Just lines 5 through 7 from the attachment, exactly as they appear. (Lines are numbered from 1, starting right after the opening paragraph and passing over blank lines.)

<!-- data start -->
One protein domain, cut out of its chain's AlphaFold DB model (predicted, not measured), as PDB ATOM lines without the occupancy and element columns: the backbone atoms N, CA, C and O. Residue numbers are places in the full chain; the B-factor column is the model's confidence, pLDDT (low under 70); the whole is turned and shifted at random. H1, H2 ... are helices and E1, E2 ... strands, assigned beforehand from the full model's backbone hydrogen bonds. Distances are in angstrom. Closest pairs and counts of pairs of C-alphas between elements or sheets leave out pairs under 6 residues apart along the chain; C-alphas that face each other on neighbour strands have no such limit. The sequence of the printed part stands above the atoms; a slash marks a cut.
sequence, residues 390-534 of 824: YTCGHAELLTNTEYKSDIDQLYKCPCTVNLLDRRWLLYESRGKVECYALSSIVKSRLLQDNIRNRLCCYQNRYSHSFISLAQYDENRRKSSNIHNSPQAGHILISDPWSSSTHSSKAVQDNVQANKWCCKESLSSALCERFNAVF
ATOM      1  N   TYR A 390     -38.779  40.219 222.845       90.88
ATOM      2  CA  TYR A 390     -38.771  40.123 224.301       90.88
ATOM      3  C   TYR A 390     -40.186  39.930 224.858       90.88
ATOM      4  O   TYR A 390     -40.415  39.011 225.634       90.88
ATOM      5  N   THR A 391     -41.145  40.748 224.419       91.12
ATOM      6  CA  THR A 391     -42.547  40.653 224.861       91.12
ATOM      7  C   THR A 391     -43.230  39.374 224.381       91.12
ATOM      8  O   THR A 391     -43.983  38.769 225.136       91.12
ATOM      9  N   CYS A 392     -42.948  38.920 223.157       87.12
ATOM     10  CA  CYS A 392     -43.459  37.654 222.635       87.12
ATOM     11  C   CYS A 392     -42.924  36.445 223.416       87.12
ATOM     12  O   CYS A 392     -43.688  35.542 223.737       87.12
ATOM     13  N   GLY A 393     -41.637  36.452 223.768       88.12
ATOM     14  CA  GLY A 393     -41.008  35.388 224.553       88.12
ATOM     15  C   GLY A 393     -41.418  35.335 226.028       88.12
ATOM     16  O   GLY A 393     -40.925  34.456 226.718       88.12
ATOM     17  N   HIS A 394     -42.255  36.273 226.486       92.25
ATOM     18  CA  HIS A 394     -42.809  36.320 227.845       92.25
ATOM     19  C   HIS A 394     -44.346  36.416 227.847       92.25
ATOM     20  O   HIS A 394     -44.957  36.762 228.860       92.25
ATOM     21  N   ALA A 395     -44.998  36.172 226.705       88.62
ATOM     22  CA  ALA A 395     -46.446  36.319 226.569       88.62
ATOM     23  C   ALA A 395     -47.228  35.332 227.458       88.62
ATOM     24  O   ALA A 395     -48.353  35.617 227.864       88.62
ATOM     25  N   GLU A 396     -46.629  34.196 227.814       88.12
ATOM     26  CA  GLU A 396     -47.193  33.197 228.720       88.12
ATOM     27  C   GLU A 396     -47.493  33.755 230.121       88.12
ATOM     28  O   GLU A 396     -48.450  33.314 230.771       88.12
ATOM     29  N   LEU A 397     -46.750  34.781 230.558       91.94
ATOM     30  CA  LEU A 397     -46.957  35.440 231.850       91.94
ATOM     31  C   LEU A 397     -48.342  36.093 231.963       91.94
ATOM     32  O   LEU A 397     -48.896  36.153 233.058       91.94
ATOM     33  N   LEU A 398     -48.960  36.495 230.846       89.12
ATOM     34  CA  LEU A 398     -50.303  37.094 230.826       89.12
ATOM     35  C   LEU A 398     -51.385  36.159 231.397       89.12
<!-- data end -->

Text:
ATOM      4  O   TYR A 390     -40.415  39.011 225.634       90.88
ATOM      5  N   THR A 391     -41.145  40.748 224.419       91.12
ATOM      6  CA  THR A 391     -42.547  40.653 224.861       91.12